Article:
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1 Synchronous and asynchronous

One of the most common ways to think about online education is to consider whether it might be synchronous, asynchronous or a mixture of both.

Synchronous learning

Synchronous learning takes place when the educator is present at the same time as the learner(s). This is almost always the case in a face-to-face environment. Synchronous learning can also take place in an online setting, using video conferencing and live chat or instant messaging. As in a face-to-face environment, learners in synchronous online sessions can ask questions and receive immediate responses.

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Figure 1 Synchronous teaching requires learners and the educator to be present at the same time.

Delivering courses synchronously, whether face to face or online, limits flexibility for learners. Because everyone has to be present at the same time, all learners must work through the course at a similar pace, with few opportunities to vary the pace to fit individual needs. If learners are not able to engage when the lesson is running, for example because they are ill or have other commitments, they miss it (although some institutions will record lessons for learners to view later).

Educators’ roles in online synchronous education are similar to their roles in face-to-face settings. Synchronous learning may feature webinars (live online lessons), group chats, or drop-in sessions where educators are available to help at a particular time. However, teaching synchronously online also requires some new skills, including ways of managing the faster pace of this form of teaching.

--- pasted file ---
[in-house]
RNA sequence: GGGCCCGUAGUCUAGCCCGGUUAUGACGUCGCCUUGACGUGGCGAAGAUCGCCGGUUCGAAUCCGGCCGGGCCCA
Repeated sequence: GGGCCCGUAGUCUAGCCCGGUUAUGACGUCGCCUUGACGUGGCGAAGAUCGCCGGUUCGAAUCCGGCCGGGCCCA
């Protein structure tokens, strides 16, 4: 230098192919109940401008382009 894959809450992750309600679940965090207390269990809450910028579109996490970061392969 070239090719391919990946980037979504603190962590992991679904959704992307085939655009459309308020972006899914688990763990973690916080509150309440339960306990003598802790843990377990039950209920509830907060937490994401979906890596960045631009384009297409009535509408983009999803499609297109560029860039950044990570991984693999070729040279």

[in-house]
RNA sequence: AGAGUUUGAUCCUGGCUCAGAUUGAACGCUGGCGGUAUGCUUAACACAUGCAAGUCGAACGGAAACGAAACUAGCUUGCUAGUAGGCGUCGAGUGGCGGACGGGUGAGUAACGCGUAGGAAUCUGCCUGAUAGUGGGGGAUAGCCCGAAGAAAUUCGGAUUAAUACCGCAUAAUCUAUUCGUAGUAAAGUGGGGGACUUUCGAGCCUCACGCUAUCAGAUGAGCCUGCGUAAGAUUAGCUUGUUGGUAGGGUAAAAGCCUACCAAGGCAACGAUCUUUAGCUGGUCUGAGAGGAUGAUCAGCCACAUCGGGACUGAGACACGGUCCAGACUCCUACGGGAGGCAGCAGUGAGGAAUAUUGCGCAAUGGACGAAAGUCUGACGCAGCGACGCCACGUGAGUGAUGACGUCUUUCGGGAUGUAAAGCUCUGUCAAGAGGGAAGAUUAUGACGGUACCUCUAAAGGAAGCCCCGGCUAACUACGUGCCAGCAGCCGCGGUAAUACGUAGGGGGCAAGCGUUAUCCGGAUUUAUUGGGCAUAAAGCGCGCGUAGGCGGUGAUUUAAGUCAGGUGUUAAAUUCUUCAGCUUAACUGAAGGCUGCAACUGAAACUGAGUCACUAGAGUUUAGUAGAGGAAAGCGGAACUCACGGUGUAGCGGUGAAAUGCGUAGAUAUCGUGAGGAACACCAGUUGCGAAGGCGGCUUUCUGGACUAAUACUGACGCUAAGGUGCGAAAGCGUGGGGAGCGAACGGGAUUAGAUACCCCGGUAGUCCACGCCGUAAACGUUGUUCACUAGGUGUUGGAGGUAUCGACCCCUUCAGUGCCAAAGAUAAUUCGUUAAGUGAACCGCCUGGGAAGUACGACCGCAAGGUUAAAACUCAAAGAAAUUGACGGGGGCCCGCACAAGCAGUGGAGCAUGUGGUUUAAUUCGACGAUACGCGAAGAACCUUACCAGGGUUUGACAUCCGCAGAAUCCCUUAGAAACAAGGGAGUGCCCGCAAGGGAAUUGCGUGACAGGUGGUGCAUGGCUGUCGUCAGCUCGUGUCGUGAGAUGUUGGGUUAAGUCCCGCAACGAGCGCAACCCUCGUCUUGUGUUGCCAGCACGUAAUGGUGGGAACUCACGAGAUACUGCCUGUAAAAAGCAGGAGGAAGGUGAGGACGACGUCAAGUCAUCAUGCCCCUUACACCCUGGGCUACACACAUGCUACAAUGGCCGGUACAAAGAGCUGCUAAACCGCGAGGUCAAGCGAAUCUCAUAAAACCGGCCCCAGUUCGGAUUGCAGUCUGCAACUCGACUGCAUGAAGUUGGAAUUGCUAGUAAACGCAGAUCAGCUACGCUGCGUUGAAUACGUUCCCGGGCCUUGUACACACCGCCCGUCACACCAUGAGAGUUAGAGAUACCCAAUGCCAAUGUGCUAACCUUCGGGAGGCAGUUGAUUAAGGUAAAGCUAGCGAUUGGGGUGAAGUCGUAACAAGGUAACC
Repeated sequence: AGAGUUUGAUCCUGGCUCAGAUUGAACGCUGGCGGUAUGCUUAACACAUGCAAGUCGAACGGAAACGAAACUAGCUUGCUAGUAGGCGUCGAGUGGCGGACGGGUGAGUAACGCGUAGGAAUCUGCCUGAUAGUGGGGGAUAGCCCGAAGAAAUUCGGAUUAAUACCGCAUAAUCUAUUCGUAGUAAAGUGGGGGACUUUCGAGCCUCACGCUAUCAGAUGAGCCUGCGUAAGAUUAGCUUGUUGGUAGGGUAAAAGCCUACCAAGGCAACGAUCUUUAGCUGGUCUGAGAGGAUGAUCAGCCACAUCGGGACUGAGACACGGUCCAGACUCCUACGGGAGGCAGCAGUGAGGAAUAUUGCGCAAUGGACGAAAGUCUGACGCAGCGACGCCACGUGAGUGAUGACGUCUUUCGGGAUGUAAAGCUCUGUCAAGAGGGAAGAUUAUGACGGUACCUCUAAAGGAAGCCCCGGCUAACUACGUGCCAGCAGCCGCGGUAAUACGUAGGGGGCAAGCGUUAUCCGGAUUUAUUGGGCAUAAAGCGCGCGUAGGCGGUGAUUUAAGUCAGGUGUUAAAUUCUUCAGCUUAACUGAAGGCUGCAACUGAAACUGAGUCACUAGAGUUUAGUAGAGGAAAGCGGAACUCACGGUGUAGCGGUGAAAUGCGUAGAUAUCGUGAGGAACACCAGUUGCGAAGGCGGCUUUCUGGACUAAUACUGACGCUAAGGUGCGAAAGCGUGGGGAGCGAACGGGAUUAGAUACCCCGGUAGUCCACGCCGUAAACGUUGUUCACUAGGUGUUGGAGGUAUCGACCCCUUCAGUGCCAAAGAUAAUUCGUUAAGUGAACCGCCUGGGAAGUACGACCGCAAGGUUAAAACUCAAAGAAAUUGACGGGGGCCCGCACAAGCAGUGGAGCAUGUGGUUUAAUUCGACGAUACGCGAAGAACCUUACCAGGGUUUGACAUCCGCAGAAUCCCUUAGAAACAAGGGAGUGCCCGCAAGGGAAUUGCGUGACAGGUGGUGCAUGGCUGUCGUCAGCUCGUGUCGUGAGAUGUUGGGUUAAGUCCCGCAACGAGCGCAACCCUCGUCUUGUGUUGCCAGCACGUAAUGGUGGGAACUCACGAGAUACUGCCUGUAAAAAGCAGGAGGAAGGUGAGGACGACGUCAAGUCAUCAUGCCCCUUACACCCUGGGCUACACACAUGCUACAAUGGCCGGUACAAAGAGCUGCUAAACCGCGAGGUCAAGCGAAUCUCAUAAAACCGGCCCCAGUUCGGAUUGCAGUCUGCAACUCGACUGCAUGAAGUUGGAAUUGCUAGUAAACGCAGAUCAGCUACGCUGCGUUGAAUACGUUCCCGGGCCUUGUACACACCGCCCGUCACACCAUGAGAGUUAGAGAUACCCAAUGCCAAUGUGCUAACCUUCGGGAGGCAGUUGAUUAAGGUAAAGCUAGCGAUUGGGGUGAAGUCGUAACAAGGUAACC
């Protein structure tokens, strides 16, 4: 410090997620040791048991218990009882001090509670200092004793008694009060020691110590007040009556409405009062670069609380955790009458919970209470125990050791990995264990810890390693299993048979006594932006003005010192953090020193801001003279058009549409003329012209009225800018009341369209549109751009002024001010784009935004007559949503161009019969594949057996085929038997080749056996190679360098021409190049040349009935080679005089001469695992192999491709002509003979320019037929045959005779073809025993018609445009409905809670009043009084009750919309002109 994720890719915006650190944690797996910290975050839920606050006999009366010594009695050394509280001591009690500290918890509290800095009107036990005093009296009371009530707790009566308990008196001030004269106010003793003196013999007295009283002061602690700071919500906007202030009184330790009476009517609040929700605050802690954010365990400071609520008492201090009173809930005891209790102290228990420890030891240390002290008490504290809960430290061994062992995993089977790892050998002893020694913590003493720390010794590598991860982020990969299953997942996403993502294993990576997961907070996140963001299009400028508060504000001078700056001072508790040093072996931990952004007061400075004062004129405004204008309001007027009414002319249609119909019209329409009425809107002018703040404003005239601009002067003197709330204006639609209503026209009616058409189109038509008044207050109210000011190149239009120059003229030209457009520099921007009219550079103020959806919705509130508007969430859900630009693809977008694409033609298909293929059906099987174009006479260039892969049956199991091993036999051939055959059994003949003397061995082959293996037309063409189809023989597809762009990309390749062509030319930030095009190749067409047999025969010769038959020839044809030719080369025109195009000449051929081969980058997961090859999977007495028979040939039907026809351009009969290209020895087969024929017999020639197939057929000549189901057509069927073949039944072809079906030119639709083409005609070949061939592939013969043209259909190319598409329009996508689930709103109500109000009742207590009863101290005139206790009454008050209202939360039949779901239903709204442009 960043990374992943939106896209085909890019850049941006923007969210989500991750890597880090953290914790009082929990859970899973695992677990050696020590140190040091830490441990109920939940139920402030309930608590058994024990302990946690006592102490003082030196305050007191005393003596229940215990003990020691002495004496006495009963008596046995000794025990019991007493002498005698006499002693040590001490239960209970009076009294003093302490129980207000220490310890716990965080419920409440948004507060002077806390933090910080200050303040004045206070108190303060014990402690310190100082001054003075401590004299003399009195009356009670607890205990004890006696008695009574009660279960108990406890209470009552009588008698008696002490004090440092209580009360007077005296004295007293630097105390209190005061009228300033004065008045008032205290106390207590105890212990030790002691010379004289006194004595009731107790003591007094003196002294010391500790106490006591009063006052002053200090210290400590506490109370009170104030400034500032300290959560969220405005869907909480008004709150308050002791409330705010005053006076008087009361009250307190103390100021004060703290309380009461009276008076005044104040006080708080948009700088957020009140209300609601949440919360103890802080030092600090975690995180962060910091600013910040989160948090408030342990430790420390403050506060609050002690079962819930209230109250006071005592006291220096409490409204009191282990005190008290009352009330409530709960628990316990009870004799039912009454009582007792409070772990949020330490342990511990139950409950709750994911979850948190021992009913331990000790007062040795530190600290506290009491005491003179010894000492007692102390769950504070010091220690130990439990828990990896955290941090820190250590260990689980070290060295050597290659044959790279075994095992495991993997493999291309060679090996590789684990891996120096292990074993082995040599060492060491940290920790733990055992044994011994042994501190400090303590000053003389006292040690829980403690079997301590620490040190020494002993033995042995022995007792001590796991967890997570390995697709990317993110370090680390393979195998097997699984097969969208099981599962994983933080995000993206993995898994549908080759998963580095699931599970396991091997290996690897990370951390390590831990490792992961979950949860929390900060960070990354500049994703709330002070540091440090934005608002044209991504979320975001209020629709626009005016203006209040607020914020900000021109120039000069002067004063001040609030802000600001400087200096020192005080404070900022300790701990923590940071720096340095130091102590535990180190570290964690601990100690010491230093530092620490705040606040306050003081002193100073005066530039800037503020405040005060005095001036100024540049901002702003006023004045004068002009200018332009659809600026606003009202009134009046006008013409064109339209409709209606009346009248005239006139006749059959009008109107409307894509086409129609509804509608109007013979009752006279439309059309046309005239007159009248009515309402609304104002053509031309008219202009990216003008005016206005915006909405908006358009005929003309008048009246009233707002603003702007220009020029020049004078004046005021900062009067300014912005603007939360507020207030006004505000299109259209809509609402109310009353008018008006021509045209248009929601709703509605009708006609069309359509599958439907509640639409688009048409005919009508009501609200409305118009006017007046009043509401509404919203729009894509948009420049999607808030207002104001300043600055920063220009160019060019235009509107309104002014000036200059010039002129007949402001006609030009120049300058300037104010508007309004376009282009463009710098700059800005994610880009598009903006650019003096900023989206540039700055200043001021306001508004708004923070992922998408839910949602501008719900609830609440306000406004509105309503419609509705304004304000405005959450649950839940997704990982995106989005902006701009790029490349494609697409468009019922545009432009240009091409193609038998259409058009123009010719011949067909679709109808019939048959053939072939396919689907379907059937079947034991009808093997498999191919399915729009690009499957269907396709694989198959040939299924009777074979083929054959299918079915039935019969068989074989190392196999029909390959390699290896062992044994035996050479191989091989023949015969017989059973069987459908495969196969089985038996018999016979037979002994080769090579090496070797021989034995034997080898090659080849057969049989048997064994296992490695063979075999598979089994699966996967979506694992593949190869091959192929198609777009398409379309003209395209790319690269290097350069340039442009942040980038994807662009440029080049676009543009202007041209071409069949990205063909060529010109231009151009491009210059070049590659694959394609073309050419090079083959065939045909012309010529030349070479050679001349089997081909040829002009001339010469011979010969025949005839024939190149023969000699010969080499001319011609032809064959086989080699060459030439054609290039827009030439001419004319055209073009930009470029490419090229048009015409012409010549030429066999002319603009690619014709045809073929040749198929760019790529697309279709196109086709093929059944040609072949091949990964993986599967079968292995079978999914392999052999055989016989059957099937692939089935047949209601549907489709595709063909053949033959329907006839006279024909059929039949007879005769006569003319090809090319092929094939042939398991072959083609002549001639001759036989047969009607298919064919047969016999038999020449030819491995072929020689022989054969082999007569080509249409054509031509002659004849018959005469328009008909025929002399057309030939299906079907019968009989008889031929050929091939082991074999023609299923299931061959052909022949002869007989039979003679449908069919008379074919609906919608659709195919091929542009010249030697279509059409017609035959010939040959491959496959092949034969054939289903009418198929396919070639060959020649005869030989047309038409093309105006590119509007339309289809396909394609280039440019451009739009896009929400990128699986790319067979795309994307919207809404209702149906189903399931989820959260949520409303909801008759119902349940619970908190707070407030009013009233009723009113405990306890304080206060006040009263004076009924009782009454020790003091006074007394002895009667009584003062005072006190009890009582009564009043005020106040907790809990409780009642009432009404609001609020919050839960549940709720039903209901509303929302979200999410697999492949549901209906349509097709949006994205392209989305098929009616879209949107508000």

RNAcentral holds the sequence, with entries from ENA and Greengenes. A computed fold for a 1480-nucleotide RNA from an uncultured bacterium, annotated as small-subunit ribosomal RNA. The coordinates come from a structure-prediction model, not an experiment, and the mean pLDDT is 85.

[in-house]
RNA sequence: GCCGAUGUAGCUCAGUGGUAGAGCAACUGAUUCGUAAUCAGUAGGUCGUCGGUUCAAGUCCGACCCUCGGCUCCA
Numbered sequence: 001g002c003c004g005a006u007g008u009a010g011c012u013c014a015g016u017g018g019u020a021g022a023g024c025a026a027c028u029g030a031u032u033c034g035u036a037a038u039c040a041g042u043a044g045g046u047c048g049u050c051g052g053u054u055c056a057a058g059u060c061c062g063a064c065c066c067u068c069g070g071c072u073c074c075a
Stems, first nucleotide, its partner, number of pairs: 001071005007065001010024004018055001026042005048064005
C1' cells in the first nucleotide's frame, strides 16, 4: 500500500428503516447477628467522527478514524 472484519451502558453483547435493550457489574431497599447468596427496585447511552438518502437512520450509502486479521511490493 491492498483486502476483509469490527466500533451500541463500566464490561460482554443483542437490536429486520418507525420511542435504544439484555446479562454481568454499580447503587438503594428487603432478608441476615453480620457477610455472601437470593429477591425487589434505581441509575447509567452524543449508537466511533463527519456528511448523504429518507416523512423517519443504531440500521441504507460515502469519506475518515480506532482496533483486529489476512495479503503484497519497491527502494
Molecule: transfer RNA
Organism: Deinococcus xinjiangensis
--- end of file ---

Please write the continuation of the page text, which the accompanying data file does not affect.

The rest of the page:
Asynchronous online learning

Asynchronous online learning does not require learners and educators to engage at the same time. Learning materials are posted online, and learners work through them in their own time and at their own pace, communicating with each other and the educator via discussion boards or forums, or perhaps by email or social media such as WhatsApp. Good asynchronous teaching makes use of a variety of media, including (but not limited to) audio and video clips.

When courses are asynchronous, learners can work at their own pace and at times of day that are convenient for them. The pattern of their input will be very different to that in synchronous lessons. They are likely to make many short visits to the discussion boards or forums. Although timing is flexible, there may still be deadlines for work to be submitted for feedback, and there is likely to be a recommended schedule for learners to follow so that they have some idea of what they should be doing and when.

As you will discover later in this week, a ‘blended’ approach can be used to bring together the advantages of synchronous and asynchronous learning, and of online and face-to-face learning in a single experience.